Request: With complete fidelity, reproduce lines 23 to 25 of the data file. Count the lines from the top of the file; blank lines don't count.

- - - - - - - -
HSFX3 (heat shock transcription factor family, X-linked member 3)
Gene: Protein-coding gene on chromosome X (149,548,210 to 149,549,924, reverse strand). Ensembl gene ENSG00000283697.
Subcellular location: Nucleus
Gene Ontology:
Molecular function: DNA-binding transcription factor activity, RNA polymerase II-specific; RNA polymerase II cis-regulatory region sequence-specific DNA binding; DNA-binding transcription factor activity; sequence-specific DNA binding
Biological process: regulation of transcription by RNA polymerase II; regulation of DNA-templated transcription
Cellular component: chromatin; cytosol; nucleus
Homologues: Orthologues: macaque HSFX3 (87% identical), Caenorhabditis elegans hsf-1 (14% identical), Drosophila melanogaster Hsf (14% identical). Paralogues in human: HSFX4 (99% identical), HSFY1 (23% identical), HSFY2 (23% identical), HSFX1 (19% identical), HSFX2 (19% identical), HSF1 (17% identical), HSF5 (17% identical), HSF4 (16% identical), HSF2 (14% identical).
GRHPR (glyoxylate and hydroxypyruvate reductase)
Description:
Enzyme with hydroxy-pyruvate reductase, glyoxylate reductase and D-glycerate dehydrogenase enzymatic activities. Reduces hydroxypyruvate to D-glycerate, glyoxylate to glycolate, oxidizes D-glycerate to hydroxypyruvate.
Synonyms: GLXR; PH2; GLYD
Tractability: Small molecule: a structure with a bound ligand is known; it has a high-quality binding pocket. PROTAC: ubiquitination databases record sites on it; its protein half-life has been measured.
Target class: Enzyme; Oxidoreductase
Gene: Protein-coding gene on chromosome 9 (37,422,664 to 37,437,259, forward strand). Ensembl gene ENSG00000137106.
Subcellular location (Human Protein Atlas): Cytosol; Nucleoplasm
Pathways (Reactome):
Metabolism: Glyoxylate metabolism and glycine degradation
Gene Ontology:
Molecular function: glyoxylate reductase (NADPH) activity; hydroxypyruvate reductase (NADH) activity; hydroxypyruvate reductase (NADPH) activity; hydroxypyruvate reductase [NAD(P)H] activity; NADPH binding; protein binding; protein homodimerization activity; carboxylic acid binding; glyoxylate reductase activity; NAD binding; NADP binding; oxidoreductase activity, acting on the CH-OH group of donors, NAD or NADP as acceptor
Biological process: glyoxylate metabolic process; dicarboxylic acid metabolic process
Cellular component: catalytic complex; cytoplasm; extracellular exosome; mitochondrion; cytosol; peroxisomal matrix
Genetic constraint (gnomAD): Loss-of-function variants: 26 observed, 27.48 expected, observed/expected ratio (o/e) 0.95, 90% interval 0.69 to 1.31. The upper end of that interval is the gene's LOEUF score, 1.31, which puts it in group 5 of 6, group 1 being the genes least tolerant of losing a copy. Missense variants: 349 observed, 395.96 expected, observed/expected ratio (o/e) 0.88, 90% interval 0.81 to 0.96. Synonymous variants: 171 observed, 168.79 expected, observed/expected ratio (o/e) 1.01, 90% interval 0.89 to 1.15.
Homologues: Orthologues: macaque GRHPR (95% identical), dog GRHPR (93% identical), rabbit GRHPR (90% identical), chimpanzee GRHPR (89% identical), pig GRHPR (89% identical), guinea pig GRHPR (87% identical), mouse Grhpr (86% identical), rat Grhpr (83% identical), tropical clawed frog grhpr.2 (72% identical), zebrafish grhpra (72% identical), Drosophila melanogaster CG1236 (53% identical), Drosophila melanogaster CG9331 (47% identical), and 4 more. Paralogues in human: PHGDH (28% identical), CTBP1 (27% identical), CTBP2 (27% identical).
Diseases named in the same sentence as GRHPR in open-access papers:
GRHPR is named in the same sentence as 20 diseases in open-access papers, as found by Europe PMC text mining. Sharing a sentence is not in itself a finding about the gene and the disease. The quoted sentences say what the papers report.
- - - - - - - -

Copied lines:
Genetic constraint (gnomAD): Loss-of-function variants: 26 observed, 27.48 expected, observed/expected ratio (o/e) 0.95, 90% interval 0.69 to 1.31. The upper end of that interval is the gene's LOEUF score, 1.31, which puts it in group 5 of 6, group 1 being the genes least tolerant of losing a copy. Missense variants: 349 observed, 395.96 expected, observed/expected ratio (o/e) 0.88, 90% interval 0.81 to 0.96. Synonymous variants: 171 observed, 168.79 expected, observed/expected ratio (o/e) 1.01, 90% interval 0.89 to 1.15.
Homologues: Orthologues: macaque GRHPR (95% identical), dog GRHPR (93% identical), rabbit GRHPR (90% identical), chimpanzee GRHPR (89% identical), pig GRHPR (89% identical), guinea pig GRHPR (87% identical), mouse Grhpr (86% identical), rat Grhpr (83% identical), tropical clawed frog grhpr.2 (72% identical), zebrafish grhpra (72% identical), Drosophila melanogaster CG1236 (53% identical), Drosophila melanogaster CG9331 (47% identical), and 4 more. Paralogues in human: PHGDH (28% identical), CTBP1 (27% identical), CTBP2 (27% identical).
Diseases named in the same sentence as GRHPR in open-access papers: